As the days warm and more drivers take to the road for road trips, beach vacations, and the like, the risk of being involved in a car accident increases. To be sure, data published by the Insurance Institute for Highway Safety (IIHS) shows that summertime is the most dangerous time to drive, with more accidents reported in the months of May-October than at any other time of the year. (In 2017, the month with the most accidents was July; the month with the fewest was February.)

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Although most car accidents are fender benders, millions of people are injured each year in auto accidents with a high percentage taking place during the coldest months. Boston motorists are used to extreme weather conditions so it should come as no surprise that by using their experience and commonsense, they can prevent many car accidents on icy roads. But be aware that though sleet, snow, hail, and icy rain can substantially increase your risk of being in an accident and you are the one being especially cautious, there will always be motorists who are clueless about how to drive on icy roads or who think that the weather is irrelevant to their getting to their destination as quickly as possible.

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Most of us look forward to the winter holiday season with time off from work and school. Office parties, family gatherings, dinner and drinks with friends and colleagues are commonplace. Bars and restaurants may have specials such as extended happy hours or no-cover charges for women on some nights. Many of these events, however, center around drinking, which can increase the risk of drunk driving and car accidents.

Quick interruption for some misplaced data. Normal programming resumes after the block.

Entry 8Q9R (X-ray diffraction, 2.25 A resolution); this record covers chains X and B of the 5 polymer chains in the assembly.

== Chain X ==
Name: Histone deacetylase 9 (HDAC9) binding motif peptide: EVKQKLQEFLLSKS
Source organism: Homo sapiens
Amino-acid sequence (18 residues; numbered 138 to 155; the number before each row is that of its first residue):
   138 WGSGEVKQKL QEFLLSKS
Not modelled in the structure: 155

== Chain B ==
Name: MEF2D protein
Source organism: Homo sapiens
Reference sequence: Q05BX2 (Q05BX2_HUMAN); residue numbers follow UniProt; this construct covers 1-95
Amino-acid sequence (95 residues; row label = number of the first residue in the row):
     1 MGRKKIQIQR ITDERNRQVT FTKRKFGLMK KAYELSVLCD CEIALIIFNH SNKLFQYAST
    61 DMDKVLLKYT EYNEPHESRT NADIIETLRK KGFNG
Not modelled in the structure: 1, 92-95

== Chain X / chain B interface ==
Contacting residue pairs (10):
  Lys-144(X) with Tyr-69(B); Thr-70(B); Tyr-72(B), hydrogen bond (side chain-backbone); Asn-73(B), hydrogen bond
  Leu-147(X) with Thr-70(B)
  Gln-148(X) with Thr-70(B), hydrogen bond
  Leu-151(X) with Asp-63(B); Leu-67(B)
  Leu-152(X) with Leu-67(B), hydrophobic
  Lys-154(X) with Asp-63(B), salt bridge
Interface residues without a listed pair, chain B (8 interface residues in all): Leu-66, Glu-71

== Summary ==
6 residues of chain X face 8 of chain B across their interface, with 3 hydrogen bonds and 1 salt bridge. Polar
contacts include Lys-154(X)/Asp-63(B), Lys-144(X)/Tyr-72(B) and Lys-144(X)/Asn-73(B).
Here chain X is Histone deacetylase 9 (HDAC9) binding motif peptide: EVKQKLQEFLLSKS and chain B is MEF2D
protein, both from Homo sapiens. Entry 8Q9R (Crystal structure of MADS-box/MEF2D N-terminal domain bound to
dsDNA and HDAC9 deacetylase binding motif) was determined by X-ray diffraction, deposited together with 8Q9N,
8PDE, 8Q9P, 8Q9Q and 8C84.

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Anyone who rides a motorcycle will undoubtely tell you about the feeling of freedom and exhilaration it brings riding in the open air, to experience the elements and to appreciate the landscape, whether urban or rural. Motorcycles are fast and flexible since they can travel in and out of traffic jams, not to mention that parking is rarely a problem. But riding comes at a considerable risk for sustaining serious if not fatal injuries.

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Motorists in all states, other than New Hampshire and the District of Columbia, are required to possess auto liability coverage. In Massachusetts, state law mandates that you have minimal coverage of $20,000/$40,000. This means that in any accident injury claim the injured party can recover no more than $20,000 from your auto policy. If there are multiple claimants, then $40,000 is to be apportioned among the claimants with no one person being able to recover more than $20,000.

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Woman sitting in the carMost commonly found in cases involving car accidents, negligent entrustment is a legal principle in which the entrustor is held liable for harm caused by the entrustee to a third party (plaintiff). If you are a victim of a car or other personal injury accident type in Boston, negligent entrustment may be applicable in your case. The follow provides an overview of what you need to know:

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According to a report from Boston.com, Gayle Johnson was struck and killed by an MBTA bus as she was trying to get home from her job in Wellington Circle in the mailroom of a bank. The fifty-two year old as identified as the person who was struck by the bus and then drug down the street. The accident occurred in the 400 block of Broadway near a fire station in Revere. Read more

Among teenage drivers, car accidents is a leading cause of death in the United States. In 2007, the state of Massachusetts added new requirements to the law which, were meant to lower the number of teenage driving accidents and accidental deaths. This law greatly increased the number of hours that teenage drivers were required to spend in supervised driving before they could obtain a drivers’ license. Now teens are actually required to drive under the supervision of a parent for at least forty hours, and with an instructor for at least twelve hours before taking the test to get their license. Parents of kids who are under the age of eighteen and wish to obtain a drivers’ license must also attend a two hour seminar before their child can be issued a license in the state of Massachusetts. Read more